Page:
One Piece MMF: Day Seven Links

December 5, 2010

Johanna (Manga Worth Reading) Draper Carlson has it right: while yesterday was the last “official” day of the One Piece Manga Moveable Feast, I’m absolutely open to “appendix” round-ups if people didn’t quite get their pieces in by the wire. Now, on to the updates:

The Cat Demon Spirits ask, “Can One Piece be taken seriously?”

Sam (A Life in Panels) Kusek inexplicably passes on the opportunity to draw Sanji in a ridiculous lavender bikini.

ABCBTom crafts a pitch for new readers by practicing on the ABCBTom of days gone by.

Anna (Manga Report) considers the obstacles to entry through the prism of the first two volumes. Anna will be hosting the next Manga Moveable Feast, and she’ll release more details on that soon.

David (4thletter!) Brothers rounds up some of his reactions to the series, born of long experience with One Piece.

And I cobble together a gift guide featuring comics for boys that people who like One Piece might enjoy.


MMF: The Great Shônen Manga Gift Guide for 2010

December 4, 2010

Daniella (All About Manga) Orihuela-Gruber is picking up the baton of the Great Manga Gift Guide, and I thought I’d take the opportunity of the One Piece Manga Moveable Feast to offer a shônen-flavored version that takes One Piece’s tone and content and creator Eiichiro Oda’s career arc into account. Now, many shônen series are great, but they’re just plain long, so it’s with some reluctance that I would suggest them as a gift when, if the gift is received well, it would require the recipient to spend a ton of money completing a series. That’s very “first hit’s free,” don’t you think? But sometimes that kind of recommendation is unavoidable, and since this list is conceived at least partly with the One Piece admirer in mind, I’m not going to be too rigid about it.

I will be rigid about one thing: use what you know about the recipient to guide your choice of gifts. If you know they like comics, great. If you know you want them to like comics, tread carefully, and pair the comic gift with something you know they actually like. Holidays are always creepy when they’re tinged with evangelism, I think.

It’s widely known that Oda took great inspiration from Akira Toriyama, so it seems reasonable to recommend Toriyama’s Dragon Ball, which is available in bulky, gift-worthy VizBig editions. It offers “a wry update on the Chinese ‘Monkey King’ myth, introduces us to Son Goku, a young monkey-tailed boy whose quiet life is turned upside-down when he meets Bulma, a girl determined to collect the seven ‘Dragon Balls.’ If she gathers them all, an incredibly powerful dragon will appear and grant her one wish. But the precious orbs are scattered all over the world, and to get them she needs the help of a certain super-strong boy…” Less adventure and more jokes can be found in Toriyama’s Dr. Slump (Viz). Toriyama and Oda have collaborated on a Dragon Ball/One Piece crossover called Cross Epoch.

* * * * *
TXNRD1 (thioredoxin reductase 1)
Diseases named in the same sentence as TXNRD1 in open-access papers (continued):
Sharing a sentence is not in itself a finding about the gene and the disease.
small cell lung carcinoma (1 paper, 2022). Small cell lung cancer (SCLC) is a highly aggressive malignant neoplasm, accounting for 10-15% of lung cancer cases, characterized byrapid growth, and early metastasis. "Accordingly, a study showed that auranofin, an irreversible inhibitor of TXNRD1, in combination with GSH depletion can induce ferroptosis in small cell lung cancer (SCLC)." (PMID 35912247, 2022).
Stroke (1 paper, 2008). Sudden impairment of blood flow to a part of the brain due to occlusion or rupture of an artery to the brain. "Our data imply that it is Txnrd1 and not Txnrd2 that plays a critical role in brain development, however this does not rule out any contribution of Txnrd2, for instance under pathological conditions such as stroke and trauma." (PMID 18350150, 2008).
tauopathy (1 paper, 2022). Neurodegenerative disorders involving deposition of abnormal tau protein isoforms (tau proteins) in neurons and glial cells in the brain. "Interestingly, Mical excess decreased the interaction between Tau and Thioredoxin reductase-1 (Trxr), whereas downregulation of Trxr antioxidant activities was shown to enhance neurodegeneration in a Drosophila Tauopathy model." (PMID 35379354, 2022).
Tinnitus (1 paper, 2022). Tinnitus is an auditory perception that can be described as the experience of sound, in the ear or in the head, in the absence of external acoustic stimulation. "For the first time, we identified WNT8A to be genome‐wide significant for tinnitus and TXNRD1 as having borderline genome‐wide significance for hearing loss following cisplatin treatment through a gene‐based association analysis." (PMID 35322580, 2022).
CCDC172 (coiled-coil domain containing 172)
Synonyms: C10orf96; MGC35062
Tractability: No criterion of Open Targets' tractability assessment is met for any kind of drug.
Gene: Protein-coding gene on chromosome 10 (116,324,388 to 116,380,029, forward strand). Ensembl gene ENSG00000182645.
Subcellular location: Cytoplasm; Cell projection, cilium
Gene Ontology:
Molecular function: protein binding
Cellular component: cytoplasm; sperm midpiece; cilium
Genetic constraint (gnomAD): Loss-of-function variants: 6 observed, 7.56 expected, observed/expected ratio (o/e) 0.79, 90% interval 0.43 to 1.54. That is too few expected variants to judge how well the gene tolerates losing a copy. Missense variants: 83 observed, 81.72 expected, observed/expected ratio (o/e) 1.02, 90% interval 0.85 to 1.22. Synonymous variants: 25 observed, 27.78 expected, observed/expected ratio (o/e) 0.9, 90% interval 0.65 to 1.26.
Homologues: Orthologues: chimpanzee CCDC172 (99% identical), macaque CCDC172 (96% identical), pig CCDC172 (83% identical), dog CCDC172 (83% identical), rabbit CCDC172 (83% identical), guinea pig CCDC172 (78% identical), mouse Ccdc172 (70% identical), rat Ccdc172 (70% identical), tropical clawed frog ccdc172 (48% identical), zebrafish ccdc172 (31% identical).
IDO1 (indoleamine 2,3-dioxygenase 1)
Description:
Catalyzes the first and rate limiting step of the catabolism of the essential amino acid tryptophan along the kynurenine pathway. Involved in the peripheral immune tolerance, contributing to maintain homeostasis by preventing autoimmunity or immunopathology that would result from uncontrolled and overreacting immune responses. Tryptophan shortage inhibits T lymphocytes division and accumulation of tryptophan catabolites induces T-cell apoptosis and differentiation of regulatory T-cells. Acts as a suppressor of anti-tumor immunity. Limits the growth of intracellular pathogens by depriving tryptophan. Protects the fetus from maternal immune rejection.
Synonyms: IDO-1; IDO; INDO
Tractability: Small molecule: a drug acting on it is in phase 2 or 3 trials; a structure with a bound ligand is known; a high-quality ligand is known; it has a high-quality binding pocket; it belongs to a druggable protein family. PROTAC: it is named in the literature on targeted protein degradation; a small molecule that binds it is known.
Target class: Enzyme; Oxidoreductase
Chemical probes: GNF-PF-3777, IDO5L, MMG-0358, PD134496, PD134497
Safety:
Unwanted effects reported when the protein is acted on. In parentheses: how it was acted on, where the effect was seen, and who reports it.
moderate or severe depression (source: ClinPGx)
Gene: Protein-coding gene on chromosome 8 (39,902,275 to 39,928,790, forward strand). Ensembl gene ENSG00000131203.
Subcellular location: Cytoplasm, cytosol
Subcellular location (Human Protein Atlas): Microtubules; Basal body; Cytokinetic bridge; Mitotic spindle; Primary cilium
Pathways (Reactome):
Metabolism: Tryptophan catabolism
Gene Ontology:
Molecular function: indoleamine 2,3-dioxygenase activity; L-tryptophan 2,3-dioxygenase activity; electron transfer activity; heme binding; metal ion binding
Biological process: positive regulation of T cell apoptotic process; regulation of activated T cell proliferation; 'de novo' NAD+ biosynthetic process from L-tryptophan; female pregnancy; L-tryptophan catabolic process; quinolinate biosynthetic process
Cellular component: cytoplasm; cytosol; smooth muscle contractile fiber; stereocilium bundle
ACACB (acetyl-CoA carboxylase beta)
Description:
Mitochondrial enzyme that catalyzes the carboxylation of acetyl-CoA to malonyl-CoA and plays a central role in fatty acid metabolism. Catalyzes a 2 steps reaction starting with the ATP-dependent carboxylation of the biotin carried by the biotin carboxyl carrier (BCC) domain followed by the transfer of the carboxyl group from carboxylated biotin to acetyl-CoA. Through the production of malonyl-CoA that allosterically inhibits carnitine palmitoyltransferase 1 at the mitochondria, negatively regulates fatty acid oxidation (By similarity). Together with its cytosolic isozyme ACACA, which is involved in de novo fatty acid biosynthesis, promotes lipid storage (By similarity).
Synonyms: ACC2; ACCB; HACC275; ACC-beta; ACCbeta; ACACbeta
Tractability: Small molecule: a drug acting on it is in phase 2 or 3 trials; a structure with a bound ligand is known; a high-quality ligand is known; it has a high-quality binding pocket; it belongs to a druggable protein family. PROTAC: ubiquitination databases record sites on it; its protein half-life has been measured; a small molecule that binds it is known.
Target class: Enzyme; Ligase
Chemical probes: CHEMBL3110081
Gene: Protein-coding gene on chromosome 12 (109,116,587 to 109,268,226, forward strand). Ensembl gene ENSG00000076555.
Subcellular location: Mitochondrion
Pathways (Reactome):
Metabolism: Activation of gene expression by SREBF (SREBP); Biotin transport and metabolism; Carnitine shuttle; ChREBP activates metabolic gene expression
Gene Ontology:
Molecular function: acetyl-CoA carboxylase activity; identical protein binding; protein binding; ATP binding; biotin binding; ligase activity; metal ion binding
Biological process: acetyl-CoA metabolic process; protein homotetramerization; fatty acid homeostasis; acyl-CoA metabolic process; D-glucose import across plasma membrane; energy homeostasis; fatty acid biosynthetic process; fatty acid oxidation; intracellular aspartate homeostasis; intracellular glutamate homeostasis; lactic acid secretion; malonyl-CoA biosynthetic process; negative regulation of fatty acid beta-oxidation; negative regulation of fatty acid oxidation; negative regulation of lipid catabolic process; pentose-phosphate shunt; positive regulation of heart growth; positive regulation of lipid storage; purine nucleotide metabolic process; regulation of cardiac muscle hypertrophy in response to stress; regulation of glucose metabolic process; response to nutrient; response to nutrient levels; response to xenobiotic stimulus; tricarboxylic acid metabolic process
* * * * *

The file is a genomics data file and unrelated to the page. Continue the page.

Oda began his career as an assistant to Nobuhiro Watsuki, who was working on Rurouni Kenshin (Viz) at the time. Viz declares, “Packed with action, romance and historical intrigue, Rurouni Kenshin is one of the most beloved and popular manga series worldwide. Set against the backdrop of the Meiji Restoration, it tells the saga of Himura Kenshin, once an assassin of ferocious power, now a humble rurouni, a wandering swordsman fighting to protect the honor of those in need.” It’s also available in VizBig format.

Another of Watsuki’s assistants at the time was Hiroyuki (Shaman King) Takei, who’s currently at work on Ultimo (Viz) with Marvel Comics legend Stan Lee. I found the first volume of Ultimo unsatisfyingly creepy, but Erica (Okazu) Friedman liked it when she reviewed it for About.Com, finding that the series “provides a solid reading experience with characters you want to know more about, in a situation you want to see resolved well.”

If you liked the whole “travel by water” notion and were particularly taken with the aesthetic of Water Seven, I would strongly suggest you take a look at Kozue Amano’s Aria (Tokyopop), which follows gondoliers on Mars. It’s the absolute tonal opposite of One Piece, but manga fans cannot live on crazy hyperactivity alone, and Aria and its prequel, Aqua, are really beautiful.

If the goofy humor and occasional satirical bent of One Piece are to your liking and you’d like a slightly more mature (sometimes just coarser) take on them, I’d recommend Hideaki Sorachi’s Gin Tama (Viz). It’s about a swordsman-for-hire living in a world that’s been handed over to greedy, corrupt aliens. Like One Piece, it veers from flat-out goofy to surprisingly serious, and Sorachi does some entertaining world building.